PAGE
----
You may have noticed that the professionals spit out their coffee. This is so as not to exhaust the palate. It’s up to you whether you do this, but if you have more than three coffees, it’s a good idea. You’ll quickly wear your palate out, and it’ll stop you from bouncing off the walls with caffeine.
Write down whatever you notice about the coffee. Don’t get hung up on what you should be noticing. Just enjoy it. You will only notice more and more of the subtleties by trying more and more coffees.
No one is able to perceive the inherent coffee flavours when they’re just starting out. Something to remember if you think someone is trying to show off.
Write as much as possible because nothing is too daft. In the words of Stephen Leighton of Has Bean Coffee,
“if you can taste it, it’s there.”
Read on further down to find out how to taste and describe coffee like a pro.
Clean your spoon and repeat, working your way through the bowls of coffee.
It’s very important to not talk during a cupping and not even to pull any facial expressions. Think of cupping like playing a game of poker. What you say or gesture will definitely influence others.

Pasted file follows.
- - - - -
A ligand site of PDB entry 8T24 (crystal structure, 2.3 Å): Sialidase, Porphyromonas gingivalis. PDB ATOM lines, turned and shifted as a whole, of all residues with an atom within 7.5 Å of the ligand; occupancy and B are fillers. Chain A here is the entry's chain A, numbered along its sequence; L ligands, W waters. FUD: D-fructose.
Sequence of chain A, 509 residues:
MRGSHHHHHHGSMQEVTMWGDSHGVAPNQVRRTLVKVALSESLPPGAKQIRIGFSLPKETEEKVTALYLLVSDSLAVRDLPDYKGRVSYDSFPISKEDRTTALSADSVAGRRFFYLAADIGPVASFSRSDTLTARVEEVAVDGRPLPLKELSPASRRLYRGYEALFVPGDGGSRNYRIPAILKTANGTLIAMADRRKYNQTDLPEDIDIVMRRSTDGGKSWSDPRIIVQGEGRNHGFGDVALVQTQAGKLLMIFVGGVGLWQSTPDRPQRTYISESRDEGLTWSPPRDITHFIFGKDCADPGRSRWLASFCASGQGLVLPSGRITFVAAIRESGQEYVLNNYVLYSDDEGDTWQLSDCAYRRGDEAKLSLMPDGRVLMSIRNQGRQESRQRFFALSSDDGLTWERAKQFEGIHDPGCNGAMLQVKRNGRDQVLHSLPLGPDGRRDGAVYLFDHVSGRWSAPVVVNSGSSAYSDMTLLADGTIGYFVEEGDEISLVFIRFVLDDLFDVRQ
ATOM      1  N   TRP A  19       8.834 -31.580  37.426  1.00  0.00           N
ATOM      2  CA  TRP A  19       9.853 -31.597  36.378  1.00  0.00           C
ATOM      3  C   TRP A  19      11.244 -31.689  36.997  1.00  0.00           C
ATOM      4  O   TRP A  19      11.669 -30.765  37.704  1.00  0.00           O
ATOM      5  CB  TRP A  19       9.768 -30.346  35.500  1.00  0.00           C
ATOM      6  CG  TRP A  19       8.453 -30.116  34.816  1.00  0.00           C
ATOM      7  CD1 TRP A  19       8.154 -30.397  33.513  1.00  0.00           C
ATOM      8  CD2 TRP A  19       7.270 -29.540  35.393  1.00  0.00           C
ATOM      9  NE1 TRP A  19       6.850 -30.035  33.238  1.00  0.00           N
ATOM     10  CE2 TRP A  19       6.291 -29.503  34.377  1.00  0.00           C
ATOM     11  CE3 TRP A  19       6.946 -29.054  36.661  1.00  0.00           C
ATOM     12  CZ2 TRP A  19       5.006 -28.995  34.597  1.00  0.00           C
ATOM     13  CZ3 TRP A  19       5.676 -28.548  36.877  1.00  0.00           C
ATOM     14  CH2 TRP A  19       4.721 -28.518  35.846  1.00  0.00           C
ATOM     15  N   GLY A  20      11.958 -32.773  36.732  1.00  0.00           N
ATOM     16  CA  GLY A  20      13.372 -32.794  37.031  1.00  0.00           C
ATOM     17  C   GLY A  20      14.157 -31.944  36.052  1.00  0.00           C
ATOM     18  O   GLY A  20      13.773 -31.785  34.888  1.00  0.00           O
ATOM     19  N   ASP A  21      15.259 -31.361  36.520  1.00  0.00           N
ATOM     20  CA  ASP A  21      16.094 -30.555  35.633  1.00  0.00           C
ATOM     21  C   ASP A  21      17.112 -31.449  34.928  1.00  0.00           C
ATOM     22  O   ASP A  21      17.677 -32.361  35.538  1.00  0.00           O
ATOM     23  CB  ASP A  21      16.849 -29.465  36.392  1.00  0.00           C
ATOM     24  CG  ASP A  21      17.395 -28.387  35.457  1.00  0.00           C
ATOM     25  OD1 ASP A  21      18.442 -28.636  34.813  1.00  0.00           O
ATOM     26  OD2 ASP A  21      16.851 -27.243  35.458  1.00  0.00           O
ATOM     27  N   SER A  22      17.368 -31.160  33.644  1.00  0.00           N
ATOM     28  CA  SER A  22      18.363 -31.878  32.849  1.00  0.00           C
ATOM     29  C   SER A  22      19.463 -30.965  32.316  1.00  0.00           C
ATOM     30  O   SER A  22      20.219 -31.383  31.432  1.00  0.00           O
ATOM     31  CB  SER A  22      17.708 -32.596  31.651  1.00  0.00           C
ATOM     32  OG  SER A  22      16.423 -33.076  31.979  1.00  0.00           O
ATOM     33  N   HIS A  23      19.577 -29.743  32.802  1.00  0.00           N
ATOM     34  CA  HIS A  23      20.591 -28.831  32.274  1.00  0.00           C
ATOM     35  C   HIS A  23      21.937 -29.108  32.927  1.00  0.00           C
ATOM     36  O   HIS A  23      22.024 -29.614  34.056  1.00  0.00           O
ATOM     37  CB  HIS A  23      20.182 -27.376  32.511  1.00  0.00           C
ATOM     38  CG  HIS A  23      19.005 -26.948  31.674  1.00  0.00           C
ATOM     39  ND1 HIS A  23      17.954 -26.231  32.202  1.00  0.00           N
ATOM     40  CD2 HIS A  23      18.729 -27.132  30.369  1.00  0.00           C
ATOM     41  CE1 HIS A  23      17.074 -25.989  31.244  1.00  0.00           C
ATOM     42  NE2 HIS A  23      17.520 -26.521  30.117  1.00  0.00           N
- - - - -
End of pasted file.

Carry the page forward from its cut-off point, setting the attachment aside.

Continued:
When you’ve either finished all the coffee or the coffee has become too cold to enjoy, discuss what you’ve written with others.
How to taste and describe coffee
Cupping can be quite intimidating at first, especially if you do it with someone more experienced than you.
I’m going to help you put those anxieties to one side by showing you what to look out for so you can write something other than the word coffee in your notepad.
Compare and contrast. That’s essentially what cupping is about. Without at least two coffees, you have no point of reference.
Think about things such as mouthfeel, sweetness, acidity, bitterness, balance, flavour and aroma.
- What is the texture like?
- Does it have a lot of body?
- Is it thin?
- Is the coffee sweet?
- Which coffee is the sweetest?
- Could you grade the sweetness by comparing it to a particular food?
- Would you drink the coffees without adding sugar?
- How acidic is the coffee?
- Is it balanced or overwhelming?